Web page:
I did a quick jaunt out to Kansas this past weekend. This was the first time out for the Dirty Kanza 200 for me. I've done several other rides a few which were much longer than the Kanza but they certainly weren't the same in the category of toughness. For one, I was only riding those others, not racing(Well, I was racing the clock, just not other racers).
|Art Bates and me before the start. Art was of immeasurable help to me for this race! I'm hoping he'll be able to make it next year!|
|One last text to Kristen.|
I was blowing past group after group. Unfortunately, I had my head down and missed a turn. Dammit! I went off course for a bit more than a couple of miles. When I realized that I didn't see the small group I was chasing, I knew something was wrong. I turned around and traced back to where I had been and found the turn. I went back into pursuit mode. I came into the first checkpoint somewhere well past 100th place. I took on more food and liquids. In the back of my head, something was telling me to just replace the rear wheel. and of course, I didn't listen to myself. about mile 70, I started to feel it begin to disintegrate. One spoke had definitely broken and a couple others had loosened. I lightened up on the effort as this was also one of the very long headwind sections. I got in with a group and had to be patient riding it in to the 100 mile checkpoint. Art, who was my support person, later said it looked like I'd lost some ground and was still sitting well more than 100 back. Thankfully he didn't tell me that then. He was thinking I was in the running for a very long and disappointing day. I'd actually considered quitting because I wasn't sure how long my derailler would hold up and I was feeling a bit tired and demoralized but I thought about it and told myself 'Art drove all the way out with me to act as my support crew, so I'm not allowed to quit. He's came out here for the full experience just like I did so I have to finish this thing no matter what.' Before I'd gotten there, I was going to give him a call on the phone to have him get the spare wheel ready, but the terrain was just too rough and my hands weren't working well enough to pull the phone out of my stuffed pockets. It only added a minute or two til he got the tire pumped up and I got it on the bike.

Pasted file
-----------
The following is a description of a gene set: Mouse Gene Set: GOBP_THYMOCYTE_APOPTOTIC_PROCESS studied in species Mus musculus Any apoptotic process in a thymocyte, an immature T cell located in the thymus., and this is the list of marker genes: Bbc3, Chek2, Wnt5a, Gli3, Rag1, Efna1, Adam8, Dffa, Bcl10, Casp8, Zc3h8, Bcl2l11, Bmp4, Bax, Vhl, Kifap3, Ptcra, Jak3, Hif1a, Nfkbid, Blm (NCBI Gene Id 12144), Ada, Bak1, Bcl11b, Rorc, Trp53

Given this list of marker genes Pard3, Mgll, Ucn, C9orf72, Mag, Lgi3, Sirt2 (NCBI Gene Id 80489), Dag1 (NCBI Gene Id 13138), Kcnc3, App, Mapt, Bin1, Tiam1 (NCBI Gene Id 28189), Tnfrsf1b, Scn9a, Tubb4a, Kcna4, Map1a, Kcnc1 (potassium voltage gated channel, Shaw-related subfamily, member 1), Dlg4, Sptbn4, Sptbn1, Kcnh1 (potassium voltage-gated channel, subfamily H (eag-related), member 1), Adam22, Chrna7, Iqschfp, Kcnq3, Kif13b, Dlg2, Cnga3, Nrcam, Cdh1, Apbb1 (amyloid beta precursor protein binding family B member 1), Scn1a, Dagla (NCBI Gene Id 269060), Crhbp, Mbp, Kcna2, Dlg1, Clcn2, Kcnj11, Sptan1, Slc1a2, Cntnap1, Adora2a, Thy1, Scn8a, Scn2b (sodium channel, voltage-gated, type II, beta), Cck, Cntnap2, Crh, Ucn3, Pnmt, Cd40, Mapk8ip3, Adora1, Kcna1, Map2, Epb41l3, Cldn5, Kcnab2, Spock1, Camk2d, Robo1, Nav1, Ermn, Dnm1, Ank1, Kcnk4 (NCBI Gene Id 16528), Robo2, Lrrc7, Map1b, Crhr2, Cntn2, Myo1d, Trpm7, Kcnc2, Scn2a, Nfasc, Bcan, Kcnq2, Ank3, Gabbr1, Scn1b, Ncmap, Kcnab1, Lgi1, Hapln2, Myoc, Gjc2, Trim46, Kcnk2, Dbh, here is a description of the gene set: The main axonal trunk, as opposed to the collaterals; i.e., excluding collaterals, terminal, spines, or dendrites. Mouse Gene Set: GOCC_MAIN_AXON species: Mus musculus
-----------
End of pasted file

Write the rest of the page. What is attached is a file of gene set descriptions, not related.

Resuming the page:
|Getting the ship righted for the third leg.|
|Third Checkpoint and still holding it together.|
|On the run in to the finish (photo by Kyle Thompson)|
|We couldn't let it go and just ride it in, now could we?|